Battling invaders on the land, in the water
South Nation Conservation (SNC) participated in Invasive Species Awareness Week, which wrapped up March 2, by informing the public about 20 unwanted plants, fish and bugs.
The invasive species in the jurisdiction include terrestrial shrubs such as the Dog-strangling vine and Glossy Buckthorn, aquatic plants such as the Yellow Iris, species of fish including the Round Goby, and insects such as the Emerald Ash Borer.
Invasive species disrupt the natural ecology of ecosystems and biodiversity and compete with native species for food and habitat; this can have an impact on forestry, fishing and agricultural industries. “We’re always working to monitor and control the population of invasive species on SNC properties,” explains Pat Piitz, SNC’s Team Lead of Property. “Invasive plants, fish and insects can threaten our sensitive and rare ecosystems that are native to the area.”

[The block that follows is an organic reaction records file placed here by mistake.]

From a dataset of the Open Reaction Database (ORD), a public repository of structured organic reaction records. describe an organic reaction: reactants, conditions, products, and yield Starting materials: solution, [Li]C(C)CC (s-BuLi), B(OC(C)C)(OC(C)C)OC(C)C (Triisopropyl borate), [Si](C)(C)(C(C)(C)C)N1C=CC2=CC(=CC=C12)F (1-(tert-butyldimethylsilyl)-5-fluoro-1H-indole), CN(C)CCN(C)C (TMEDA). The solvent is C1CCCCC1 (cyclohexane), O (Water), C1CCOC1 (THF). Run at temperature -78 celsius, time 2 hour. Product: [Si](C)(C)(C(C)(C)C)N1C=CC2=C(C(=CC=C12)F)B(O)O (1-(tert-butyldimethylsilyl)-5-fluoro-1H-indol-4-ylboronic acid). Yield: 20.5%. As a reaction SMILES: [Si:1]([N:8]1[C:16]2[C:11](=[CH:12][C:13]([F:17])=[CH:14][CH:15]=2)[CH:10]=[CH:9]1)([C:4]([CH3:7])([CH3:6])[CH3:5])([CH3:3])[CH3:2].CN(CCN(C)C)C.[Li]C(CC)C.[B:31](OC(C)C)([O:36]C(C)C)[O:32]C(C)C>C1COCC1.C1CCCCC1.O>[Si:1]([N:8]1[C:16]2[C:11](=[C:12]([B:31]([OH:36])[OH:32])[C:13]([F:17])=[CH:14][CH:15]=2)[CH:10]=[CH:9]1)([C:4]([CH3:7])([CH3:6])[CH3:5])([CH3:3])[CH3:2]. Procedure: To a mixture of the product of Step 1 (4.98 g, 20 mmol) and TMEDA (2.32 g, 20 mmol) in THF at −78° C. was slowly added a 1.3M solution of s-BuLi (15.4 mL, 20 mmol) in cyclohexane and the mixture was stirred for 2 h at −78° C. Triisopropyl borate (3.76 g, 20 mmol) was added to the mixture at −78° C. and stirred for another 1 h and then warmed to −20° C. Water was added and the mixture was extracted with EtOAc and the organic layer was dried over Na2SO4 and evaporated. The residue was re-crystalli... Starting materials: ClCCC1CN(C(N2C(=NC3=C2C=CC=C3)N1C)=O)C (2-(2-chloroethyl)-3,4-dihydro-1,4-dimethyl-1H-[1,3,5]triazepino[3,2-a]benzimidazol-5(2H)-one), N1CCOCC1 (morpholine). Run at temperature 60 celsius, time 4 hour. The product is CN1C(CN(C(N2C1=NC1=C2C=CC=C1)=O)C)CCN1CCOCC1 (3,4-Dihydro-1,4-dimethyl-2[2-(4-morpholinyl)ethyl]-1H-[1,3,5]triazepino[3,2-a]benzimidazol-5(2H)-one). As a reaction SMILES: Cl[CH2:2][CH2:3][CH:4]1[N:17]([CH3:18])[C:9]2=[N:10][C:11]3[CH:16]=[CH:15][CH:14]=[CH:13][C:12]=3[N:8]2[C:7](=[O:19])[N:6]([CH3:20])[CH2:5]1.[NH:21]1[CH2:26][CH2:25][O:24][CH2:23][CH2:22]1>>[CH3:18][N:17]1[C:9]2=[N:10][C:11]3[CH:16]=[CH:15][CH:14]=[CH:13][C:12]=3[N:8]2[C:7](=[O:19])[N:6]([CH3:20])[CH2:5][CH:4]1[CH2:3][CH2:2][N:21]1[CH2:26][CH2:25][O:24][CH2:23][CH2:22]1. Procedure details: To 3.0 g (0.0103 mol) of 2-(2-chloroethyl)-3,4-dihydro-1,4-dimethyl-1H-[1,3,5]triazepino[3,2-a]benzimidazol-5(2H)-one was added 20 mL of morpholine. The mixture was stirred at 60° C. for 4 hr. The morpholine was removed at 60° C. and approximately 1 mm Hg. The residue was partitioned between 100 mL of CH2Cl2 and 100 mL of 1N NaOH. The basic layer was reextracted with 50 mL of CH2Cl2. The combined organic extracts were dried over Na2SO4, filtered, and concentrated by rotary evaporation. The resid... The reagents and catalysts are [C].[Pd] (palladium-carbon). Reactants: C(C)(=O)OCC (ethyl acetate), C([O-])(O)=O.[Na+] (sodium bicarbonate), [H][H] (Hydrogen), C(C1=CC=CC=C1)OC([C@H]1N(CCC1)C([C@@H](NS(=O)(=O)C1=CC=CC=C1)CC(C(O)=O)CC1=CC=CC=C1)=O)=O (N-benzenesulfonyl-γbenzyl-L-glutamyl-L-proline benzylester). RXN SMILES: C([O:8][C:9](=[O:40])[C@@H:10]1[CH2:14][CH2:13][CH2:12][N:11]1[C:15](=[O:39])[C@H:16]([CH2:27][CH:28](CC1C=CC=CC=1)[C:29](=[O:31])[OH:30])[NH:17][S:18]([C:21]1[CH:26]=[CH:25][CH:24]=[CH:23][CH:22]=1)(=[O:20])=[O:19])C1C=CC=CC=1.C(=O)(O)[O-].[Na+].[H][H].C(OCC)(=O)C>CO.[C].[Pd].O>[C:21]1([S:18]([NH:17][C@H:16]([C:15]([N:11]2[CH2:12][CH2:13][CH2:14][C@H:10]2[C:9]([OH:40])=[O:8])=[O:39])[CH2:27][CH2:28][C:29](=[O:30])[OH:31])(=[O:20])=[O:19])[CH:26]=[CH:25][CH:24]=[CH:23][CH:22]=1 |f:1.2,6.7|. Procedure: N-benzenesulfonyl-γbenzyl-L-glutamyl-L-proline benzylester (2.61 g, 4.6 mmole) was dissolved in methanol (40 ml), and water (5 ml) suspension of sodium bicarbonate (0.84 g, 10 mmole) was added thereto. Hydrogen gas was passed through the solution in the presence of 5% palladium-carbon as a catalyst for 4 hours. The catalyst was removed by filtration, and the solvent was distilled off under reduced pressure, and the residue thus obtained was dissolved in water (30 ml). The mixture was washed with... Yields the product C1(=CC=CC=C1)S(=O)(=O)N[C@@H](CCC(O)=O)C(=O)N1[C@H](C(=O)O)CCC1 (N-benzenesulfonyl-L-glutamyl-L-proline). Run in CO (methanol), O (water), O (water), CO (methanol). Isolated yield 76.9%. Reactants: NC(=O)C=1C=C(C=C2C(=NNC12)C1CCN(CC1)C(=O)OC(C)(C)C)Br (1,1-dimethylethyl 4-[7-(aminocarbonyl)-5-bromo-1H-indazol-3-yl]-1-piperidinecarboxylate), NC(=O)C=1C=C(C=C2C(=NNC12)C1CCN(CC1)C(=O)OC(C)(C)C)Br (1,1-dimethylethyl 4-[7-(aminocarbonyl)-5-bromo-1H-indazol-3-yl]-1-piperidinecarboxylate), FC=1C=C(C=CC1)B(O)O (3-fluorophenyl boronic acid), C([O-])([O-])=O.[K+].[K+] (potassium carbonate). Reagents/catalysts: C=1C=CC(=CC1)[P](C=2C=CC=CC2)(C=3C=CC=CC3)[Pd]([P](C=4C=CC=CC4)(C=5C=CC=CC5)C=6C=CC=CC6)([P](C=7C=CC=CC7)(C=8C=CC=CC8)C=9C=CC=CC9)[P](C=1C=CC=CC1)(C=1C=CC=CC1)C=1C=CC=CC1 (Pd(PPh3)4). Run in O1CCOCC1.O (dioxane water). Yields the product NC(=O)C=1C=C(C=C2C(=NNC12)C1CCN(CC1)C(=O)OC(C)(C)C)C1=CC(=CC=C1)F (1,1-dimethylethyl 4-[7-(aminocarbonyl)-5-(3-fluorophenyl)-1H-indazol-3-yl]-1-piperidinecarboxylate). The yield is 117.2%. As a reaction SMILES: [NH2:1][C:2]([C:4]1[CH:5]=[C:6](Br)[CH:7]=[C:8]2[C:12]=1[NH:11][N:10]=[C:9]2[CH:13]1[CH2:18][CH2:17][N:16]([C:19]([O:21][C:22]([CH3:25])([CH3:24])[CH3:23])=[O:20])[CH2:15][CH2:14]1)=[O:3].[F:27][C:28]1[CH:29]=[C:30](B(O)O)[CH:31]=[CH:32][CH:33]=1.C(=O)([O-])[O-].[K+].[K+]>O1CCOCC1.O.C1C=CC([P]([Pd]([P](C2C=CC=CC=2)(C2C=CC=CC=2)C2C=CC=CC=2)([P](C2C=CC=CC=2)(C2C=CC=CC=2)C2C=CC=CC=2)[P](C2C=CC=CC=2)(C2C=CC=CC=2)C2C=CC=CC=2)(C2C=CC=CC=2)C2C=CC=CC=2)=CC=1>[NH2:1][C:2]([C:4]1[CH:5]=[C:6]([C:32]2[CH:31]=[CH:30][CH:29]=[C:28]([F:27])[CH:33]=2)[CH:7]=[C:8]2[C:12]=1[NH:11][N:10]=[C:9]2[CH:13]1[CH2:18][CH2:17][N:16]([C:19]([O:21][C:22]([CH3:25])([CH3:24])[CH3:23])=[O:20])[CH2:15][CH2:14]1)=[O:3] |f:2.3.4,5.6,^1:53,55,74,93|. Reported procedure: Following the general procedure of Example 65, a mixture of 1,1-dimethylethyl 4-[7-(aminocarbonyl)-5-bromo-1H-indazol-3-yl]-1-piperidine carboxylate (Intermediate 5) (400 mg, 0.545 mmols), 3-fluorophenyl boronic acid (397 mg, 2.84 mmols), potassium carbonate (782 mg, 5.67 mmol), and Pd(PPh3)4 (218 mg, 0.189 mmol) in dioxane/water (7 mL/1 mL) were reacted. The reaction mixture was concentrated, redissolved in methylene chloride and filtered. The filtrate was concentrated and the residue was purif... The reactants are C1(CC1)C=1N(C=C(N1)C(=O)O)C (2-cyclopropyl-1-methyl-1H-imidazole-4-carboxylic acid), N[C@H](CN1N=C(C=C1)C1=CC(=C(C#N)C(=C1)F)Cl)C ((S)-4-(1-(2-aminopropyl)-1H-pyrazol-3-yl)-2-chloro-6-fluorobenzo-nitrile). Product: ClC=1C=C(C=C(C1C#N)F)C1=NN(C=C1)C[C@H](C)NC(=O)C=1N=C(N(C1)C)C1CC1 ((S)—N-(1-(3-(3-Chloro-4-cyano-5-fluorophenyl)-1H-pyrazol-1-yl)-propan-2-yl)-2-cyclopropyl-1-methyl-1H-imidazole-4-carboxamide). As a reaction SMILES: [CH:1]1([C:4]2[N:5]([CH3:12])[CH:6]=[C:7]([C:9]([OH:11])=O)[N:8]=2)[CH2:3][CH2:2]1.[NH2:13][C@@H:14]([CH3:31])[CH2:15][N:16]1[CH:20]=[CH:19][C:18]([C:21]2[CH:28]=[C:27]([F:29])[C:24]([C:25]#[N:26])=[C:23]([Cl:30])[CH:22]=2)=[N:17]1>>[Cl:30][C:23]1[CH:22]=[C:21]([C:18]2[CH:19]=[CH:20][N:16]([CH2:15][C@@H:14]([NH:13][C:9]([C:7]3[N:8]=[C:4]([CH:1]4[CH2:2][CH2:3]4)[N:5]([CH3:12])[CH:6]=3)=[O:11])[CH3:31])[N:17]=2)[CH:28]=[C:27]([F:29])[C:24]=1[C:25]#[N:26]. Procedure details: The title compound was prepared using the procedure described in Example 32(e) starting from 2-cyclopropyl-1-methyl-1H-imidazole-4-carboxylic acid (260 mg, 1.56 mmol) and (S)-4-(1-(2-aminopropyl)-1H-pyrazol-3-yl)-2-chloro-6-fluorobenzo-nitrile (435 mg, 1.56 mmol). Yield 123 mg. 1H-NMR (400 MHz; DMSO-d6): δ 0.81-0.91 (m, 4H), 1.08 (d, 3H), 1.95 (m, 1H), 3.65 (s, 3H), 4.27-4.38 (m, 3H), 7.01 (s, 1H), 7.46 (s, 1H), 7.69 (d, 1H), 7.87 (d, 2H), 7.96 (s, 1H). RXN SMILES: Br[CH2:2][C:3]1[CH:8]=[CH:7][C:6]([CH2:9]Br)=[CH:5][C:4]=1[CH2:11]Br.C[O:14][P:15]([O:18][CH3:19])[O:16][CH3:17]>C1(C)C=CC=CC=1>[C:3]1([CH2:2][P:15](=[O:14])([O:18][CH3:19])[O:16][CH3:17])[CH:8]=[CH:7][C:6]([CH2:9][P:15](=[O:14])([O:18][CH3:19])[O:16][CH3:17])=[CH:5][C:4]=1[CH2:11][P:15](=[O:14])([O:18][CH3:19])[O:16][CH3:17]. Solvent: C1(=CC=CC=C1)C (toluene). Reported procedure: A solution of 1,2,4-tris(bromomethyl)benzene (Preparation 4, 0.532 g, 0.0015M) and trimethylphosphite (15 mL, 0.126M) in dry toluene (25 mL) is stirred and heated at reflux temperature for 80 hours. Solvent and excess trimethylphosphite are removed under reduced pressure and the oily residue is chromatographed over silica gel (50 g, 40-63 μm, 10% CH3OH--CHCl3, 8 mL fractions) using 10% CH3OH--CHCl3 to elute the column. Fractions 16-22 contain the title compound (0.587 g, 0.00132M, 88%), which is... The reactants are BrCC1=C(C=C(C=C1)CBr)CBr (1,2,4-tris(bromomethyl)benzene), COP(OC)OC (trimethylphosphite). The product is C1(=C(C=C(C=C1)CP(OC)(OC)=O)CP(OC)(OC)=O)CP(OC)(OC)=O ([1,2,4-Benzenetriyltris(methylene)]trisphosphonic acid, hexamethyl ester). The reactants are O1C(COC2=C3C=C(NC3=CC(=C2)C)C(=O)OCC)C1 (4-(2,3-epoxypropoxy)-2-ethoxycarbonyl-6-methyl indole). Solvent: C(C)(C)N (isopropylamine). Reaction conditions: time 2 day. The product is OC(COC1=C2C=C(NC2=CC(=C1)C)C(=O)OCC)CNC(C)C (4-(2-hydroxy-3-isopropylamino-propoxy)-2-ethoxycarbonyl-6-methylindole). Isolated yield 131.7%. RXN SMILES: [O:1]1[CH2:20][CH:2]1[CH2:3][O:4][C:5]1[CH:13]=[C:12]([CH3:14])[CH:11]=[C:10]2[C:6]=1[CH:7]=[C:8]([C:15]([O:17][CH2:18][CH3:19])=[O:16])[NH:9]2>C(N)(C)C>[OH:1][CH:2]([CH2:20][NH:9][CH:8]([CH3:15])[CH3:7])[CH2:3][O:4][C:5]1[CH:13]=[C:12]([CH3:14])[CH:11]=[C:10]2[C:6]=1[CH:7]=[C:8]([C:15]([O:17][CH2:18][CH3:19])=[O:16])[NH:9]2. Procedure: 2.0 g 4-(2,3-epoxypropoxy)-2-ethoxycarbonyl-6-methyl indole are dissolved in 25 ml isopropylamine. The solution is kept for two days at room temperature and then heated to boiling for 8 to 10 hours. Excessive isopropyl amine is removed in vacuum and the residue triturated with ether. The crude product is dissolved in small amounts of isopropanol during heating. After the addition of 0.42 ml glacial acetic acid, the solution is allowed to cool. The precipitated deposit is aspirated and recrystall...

SNC is a member of the Ontario Invading Species Awareness Program which is administered by the Ontario Federation of Anglers and Hunters; through this program, the Conservation Authority has hired summer students dedicated to raising awareness of invasive species through community outreach activities.
“One of the ways to prevent the introduction or spread of invasive species in new places is to become aware of the types that are present in the region,” adds Mr. Piitz. “Many invasive species can look very similar to native species.” For more information on the various types of invasive species and for ways to prevent their spread, visit www.nation.on.ca/water/projects/invasive-speciescontrol Residents may also contact SNC to report an invasive species sighting in the jurisdiction.
GROUND ATTACK: South Nation Conservation employees take a hands-on approach to trying to eradicate shrubs such as the Glossy Buckthorn. Below: The unmistakable damage caused by the Emerald Ash Borer, a tiny bug that has ravaged countless numbers of trees across North America.